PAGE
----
P1060508Welcome to August’s Wednesday Wondering. A few weeks ago, my eight-year-old daughter broke up for the school holidays; the start of a whopping 7 weeks and 2 days off! That’s a phenomenally long time. Panic set in. Would we be able to keep her entertained for that long, especially as we’d booked our main “summer” holiday for October half term so wouldn’t be going away and I’d started a new job and had very little time available to take off? Thank goodness for grandparents is all I can say on that one! Thinking about the long summer break ahead of her got me a bit nostalgic for my own long summer holidays as a child so my question to the Write Romantics this month was:
What are your memories of the long summer break as a child? Endless days playing out? Bored? Caravan holidays? Tell us all about it.
So they did …
Deirdre says …
Endless blue-skied days spent playing outside were very much a feature of my school summer holidays – because, wasn’t it always sunny, back then?  The freedom of being able to stay out until dusk, making ‘camps’ with the grass at the back of our flats when it was cut, hurtling down the slopes on roller skates, wandering round the estate where we lived and visiting friends’ houses – all of that made the holidays special.
Patty & Deirdre 1But my favourite time was when my two cousins, Pat and Linda, came down from London to stay with our Nan and Grandad for a week, and then I would be despatched by bus, with my little suitcase, to stay with them too.  The three of us slept in one double bed and of course there was more giggling than sleeping.  There were some old books about film stars, and Pat used to read to us out of them, making up funny accents.
Being Londoners, Brighton beach was the main attraction for the cousins, and Nan would take us down to spend most of the day there.  The photo shows Pat and me (I’m on the right) enjoying a splash about.  We’d stay in the sea until our skin was wrinkled like the skin of an old apple.
When the cousins had gone home, there were trips into the countryside to enjoy, just Mum, Dad and me.  We were lucky in that we had a car – hardly any of our neighbours did – and that was because my father worked in a garage and could get his hands on old bangers for very little money.  But they did us a turn, and we would pack a picnic and set out for our favourite spots.  No thermos flasks of tepid tea for us – we had a tiny stove that ran, I think, on methylated spirits or some such.  It was housed Leslie and picnic stovein an old biscuit tin and my Dad took great pleasure in getting this thing going in order to boil the kettle for the tea.  This photo of Dad plus stove is one of my favourite pictures of him.  I do remember great consternation – and a bit of a row – when on one occasion, nobody had remembered to bring the milk.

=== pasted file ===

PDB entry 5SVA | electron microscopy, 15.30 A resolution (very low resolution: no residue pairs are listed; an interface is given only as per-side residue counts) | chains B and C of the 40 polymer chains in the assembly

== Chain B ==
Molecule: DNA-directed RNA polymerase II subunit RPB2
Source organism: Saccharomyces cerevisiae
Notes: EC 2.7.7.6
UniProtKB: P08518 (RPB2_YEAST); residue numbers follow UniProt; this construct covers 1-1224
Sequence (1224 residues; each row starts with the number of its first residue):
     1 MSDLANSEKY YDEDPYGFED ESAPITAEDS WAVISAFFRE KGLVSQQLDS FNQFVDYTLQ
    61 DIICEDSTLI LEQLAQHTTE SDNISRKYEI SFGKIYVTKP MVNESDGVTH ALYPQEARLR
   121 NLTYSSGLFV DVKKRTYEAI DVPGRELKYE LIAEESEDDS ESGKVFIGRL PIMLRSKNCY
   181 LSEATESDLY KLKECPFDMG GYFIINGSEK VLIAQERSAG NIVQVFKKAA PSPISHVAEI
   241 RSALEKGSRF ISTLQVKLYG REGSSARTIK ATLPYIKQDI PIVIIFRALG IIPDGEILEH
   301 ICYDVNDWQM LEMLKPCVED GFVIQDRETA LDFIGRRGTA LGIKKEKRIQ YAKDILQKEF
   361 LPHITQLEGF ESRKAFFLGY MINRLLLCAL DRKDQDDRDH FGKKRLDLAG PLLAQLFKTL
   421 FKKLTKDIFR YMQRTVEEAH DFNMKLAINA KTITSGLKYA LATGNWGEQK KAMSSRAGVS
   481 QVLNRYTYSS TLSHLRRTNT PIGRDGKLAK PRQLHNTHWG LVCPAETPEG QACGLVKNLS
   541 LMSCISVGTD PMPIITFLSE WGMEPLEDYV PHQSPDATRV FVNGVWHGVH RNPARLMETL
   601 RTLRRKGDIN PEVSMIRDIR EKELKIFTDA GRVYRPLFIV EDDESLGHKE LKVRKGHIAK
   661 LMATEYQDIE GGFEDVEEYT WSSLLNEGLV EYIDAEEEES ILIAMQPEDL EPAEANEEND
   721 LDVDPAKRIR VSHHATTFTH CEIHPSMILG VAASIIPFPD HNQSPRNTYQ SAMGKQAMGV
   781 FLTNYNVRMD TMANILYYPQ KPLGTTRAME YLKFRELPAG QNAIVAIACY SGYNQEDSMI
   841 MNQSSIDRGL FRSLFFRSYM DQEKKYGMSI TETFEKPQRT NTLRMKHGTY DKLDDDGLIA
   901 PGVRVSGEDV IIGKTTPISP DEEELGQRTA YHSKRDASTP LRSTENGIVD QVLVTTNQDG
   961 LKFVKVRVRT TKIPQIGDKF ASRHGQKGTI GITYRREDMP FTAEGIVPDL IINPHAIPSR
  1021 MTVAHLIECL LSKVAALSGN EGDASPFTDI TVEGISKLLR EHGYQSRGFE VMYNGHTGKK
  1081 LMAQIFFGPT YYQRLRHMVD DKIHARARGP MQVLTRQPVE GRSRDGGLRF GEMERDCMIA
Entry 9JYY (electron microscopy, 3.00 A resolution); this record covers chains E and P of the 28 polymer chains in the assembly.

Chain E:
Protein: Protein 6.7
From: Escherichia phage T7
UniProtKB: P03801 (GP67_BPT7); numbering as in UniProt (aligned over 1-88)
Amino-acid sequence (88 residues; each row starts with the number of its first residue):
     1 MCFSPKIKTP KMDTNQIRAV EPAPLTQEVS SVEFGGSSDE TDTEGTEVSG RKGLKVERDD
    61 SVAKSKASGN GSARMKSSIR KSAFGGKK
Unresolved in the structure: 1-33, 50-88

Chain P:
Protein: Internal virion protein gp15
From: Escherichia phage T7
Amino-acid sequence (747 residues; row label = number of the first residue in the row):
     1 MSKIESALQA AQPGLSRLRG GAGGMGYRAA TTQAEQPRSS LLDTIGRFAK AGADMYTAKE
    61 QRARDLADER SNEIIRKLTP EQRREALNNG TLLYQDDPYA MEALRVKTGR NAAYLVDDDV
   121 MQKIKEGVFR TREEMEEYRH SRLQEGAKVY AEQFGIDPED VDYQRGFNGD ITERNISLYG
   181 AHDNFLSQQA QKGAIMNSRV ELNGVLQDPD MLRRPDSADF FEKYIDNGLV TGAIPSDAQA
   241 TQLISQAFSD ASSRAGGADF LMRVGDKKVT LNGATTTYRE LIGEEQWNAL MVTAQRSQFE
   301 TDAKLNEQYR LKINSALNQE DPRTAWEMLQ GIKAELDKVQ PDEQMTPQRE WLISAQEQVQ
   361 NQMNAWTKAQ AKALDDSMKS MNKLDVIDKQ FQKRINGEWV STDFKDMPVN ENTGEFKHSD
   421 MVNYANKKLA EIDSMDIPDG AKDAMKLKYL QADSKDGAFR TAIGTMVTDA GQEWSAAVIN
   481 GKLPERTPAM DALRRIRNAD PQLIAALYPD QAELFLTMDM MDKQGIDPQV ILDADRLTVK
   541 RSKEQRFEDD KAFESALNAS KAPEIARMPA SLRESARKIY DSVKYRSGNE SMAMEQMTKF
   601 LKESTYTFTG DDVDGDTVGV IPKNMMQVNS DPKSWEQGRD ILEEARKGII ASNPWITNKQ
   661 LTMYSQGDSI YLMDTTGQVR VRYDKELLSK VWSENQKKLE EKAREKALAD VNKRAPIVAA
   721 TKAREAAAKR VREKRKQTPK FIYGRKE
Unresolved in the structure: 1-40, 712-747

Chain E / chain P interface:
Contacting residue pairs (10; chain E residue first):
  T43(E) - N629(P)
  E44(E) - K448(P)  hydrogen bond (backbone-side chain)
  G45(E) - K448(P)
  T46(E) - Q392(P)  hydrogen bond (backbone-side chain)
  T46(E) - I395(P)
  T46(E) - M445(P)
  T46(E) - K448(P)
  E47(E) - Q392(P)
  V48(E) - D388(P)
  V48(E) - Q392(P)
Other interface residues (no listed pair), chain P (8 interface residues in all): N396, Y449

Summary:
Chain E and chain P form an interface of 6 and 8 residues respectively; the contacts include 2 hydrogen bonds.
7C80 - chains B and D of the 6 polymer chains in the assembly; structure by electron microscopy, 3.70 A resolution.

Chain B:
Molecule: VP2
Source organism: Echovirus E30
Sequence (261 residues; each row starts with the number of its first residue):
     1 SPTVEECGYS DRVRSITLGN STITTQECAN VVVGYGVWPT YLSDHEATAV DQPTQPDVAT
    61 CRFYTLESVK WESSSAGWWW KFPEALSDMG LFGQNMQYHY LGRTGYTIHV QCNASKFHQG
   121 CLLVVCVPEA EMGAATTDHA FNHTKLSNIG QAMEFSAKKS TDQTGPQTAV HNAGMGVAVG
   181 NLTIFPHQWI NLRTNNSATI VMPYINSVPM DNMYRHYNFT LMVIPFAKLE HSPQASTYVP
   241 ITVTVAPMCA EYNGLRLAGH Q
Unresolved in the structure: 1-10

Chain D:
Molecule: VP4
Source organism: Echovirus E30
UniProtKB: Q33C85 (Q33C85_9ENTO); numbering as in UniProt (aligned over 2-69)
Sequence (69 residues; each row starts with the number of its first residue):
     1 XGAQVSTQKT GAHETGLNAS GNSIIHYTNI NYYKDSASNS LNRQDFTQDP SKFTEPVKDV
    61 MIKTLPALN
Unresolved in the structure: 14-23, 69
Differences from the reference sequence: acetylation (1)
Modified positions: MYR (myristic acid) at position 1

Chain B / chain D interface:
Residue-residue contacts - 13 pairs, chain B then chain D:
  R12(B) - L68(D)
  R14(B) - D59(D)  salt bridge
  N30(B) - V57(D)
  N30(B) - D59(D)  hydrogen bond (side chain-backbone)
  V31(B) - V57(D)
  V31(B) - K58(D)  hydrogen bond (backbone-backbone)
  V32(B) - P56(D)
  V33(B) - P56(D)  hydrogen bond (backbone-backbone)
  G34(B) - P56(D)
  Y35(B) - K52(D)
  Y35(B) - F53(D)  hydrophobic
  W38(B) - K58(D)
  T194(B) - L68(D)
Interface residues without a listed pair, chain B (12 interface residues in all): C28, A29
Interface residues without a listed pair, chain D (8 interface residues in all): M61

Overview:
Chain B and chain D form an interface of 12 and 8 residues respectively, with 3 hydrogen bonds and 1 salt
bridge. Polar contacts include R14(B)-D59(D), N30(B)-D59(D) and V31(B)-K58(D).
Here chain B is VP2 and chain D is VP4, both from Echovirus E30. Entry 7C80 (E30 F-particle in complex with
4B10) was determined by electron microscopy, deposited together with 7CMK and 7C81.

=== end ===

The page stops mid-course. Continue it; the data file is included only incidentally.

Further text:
If I was ever bored in the summer holidays I don’t remember it.  I do remember feeling a bit miserable when all the other kids had gone indoors but I was an only child, so I was used to amusing myself.  At those times I’d escape into the current library book. This is nothing to do with summer holidays but that reminds me of something my Dad used to say, especially in his last years, after Mum had died: You’re never alone if you’ve got a book to read. Nice that, isn’t it?

Jackie says …

As a family we always went to Wales for our summer holiday and my memories are mostly of wearing a clingy, plastic rain mac, dragging it through puddles in Borth as water dripped into my eyes from the rain lashing down. I do recall the wonder of seeing flabby jellyfish lying in the sand and of finding tiny cowrie shells, clutching them furtively in my palm in case my dad said I wasn’t allowed to keep them. I’ve never seen them on any other beach in the UK since.

But the holidays I remember the most, were camping with the Girl Guides in the days when you had to make tripods for your rucksacks to sit on, and dig latrines in the ground with a tent put over the hole. By the end of day one, the tent was buzzing with flies and the smell was pretty horrific. When it was full, someone would then be told to fill in the hole and another one would be dug. 

I remember spiders and daddy long legs giving me evils from the top of the tent, and I remember trying to wash my hair in a round washing up bowl that was perched on a homemade tripod, and the whole thing tipping up on my shoes. 

There were frogs in the swimming pool and Captain pushed me and another girl in, and I thought I would die of fear and shock as I splashed into the cold water, although I don’t know what I thought the frogs would do to me! Nowadays she would probably be reported, but back then it was just considered par for the course.

My middle sister had Blancmange clumped in her fringe for most of the week and my elder sister cried when we sang ‘Taps’ around the camp fire before going to bed  ‘cos she missed my parents so much. That song makes me cry now. All I have to hear is the opening bars of ‘Day is done,’ and I’m welling up!